Vance's "Hillbilly Elegy" ignores the role of Big Business in Appalachian poverty Skip to content

Vance's "Hillbilly Elegy" ignores the role of Big Business in Appalachian poverty

9 min read

An elegy is a poem, typically written for the dead as a dedication. How could someone write an elegy for something that is very much alive? It would seem counterintuitive, yet that is exactly what JD Vance has done in his now-famous — and controversial — 2016 memoir Hillbilly Elegy, now an upcoming Netflix original film. He delivered a diagnosis and prognosis that nobody asked for: Appalachia is a “Culture in Crisis,” and the crisis is of their own making.

Through this all-too-common perversion of the Protestant Work Ethic, Vance has written off the people of Appalachia — all but a few of whom he doesn’t really know — and he has spoken for all of us here without our permission. If Appalachia is in crisis, it has been so for all of recent memory, and not by happenstance or because it is populated by people of lesser substance.

Hillbilly Elegy was taken upon its publication to be some kind of unique window into the minds of working-class white voters in the lead-up to and aftermath of the 2016 election. Immediately Vance was lauded as some form of Trump voter-whisperer by major city press. Only later, when the voices of actual Appalachians began to bubble toward the coasts, did the nuance of the reaction to the piece arrive.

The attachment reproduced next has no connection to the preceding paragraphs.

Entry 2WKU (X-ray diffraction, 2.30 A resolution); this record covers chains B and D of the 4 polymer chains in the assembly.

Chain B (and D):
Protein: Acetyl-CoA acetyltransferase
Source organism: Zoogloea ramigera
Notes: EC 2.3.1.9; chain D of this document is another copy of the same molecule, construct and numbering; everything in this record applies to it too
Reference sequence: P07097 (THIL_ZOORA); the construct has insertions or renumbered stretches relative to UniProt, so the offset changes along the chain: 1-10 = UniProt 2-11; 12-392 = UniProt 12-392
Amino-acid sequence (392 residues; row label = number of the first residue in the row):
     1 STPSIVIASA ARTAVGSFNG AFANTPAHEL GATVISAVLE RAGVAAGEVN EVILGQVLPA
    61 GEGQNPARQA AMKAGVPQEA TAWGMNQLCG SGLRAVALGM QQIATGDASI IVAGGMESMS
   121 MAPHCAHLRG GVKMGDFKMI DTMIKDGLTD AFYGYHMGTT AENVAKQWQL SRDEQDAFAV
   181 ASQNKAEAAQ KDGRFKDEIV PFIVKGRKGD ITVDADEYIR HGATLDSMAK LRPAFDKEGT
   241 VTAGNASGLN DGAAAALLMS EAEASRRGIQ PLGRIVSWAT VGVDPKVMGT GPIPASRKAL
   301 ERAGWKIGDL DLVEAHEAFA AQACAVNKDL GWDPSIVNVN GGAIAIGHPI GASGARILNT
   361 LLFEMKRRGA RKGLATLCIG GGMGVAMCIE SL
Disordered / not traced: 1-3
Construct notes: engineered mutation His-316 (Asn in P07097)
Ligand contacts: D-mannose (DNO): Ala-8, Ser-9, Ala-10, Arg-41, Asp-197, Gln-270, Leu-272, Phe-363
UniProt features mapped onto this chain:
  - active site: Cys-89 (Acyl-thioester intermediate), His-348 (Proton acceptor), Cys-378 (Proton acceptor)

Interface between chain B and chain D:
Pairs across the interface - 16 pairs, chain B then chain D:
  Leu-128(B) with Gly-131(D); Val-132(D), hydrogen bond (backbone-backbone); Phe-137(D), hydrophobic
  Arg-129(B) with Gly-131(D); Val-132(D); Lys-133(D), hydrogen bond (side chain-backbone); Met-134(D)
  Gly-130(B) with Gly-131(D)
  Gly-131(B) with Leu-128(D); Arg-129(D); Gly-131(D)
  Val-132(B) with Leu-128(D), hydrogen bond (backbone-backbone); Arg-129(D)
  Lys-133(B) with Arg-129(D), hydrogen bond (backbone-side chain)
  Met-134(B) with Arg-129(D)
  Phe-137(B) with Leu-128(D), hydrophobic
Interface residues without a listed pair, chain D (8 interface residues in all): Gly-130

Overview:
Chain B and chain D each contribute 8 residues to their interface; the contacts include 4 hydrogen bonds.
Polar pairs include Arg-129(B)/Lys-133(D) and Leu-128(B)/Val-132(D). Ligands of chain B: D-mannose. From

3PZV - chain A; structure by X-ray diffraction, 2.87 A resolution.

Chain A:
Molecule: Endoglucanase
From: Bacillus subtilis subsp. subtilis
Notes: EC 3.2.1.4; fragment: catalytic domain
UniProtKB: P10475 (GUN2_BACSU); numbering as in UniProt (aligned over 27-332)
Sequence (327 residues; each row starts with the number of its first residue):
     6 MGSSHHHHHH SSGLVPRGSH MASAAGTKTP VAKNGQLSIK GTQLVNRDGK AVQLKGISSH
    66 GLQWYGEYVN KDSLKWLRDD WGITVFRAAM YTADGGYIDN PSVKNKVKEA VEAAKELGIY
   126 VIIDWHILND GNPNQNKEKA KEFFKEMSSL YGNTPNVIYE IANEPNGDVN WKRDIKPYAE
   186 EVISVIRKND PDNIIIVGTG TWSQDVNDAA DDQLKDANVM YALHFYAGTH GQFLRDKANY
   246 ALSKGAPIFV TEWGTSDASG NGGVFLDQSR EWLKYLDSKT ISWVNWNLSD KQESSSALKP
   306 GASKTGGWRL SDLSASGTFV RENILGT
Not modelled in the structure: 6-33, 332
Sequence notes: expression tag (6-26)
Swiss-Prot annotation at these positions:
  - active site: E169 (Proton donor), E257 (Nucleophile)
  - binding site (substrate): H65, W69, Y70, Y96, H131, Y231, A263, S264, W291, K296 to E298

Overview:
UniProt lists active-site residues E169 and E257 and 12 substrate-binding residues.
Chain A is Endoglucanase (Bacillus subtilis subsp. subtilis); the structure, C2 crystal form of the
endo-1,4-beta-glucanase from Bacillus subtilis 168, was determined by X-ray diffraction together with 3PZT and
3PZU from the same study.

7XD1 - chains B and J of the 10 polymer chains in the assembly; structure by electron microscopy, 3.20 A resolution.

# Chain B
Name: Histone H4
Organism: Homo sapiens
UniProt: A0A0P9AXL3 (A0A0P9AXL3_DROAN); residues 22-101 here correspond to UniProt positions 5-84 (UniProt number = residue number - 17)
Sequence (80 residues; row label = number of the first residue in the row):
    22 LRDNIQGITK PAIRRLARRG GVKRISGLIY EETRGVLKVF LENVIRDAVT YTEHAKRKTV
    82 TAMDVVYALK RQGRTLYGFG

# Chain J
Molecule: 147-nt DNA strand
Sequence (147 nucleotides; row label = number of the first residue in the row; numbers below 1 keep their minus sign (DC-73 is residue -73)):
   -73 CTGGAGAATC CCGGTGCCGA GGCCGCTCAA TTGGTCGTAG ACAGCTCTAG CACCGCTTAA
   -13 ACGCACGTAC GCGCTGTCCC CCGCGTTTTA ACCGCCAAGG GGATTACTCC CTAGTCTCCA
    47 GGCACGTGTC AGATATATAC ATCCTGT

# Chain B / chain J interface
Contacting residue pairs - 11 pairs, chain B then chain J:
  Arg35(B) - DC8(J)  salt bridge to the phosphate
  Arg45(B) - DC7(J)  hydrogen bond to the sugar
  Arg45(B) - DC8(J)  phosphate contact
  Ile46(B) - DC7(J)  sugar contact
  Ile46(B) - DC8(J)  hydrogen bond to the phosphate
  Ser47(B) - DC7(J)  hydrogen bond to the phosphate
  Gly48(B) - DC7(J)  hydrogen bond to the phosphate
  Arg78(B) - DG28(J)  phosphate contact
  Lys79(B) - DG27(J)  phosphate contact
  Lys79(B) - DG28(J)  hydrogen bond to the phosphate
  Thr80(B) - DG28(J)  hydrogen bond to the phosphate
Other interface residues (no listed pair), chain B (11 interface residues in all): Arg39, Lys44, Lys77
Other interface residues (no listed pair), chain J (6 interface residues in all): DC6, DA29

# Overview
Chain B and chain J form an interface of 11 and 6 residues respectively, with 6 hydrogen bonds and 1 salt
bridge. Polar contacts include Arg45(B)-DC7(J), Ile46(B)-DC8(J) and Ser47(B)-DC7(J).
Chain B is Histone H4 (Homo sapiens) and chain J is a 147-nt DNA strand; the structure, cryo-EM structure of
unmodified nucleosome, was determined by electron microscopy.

Enough ink has been spilled, and more personally and eloquently than we can do here, about why the experiences of a native of suburban Cincinnati spending two summers with his Appalachian relatives may not be the representative cross-section of an entire region’s culture that credulous editorials initially took it to be. The subheading is A Memoir of a Family and Culture in Crisis. We have no reason to dispute that his family was in crisis – that’s Vance’s story to tell. The culture, less so. How could two summers capture what it means to be Appalachian? After all, Vance doesn’t even pronounce “Appalachia” correctly (it’s App-uh-latch-uh, but Appalachians have the distinction of being the only people who it’s considered acceptable to “correct” on the pronunciation of their home). The real story is best told by those who have really lived it.

Begin by looking at the real Appalachia

Start in Charleston, West Virginia, and drive east on U.S. Route 60, and the streets and towns tell the beginnings of that story. Union Carbide Drive. Coal Fork. DuPont City. Alloy. A Google Earth view of that route, pulled out to where the street view switches back to a flat map, tells a story of humble-but-steady living – a Norman Rockwell-shaded vision of salt-of-the-earth men, fresh out of their hard hats, sharing tall pitchers of beer in a modest-but-long-established pub at the end of the day, before heading back to their small-but-sturdy houses to give their kids a stern-but-caring talking-to about their grades. And perhaps once upon a time — when booming industry brought settlers into these little towns tucked in the mountains and gave them their lingering namesakes — that’s what you would’ve seen up close.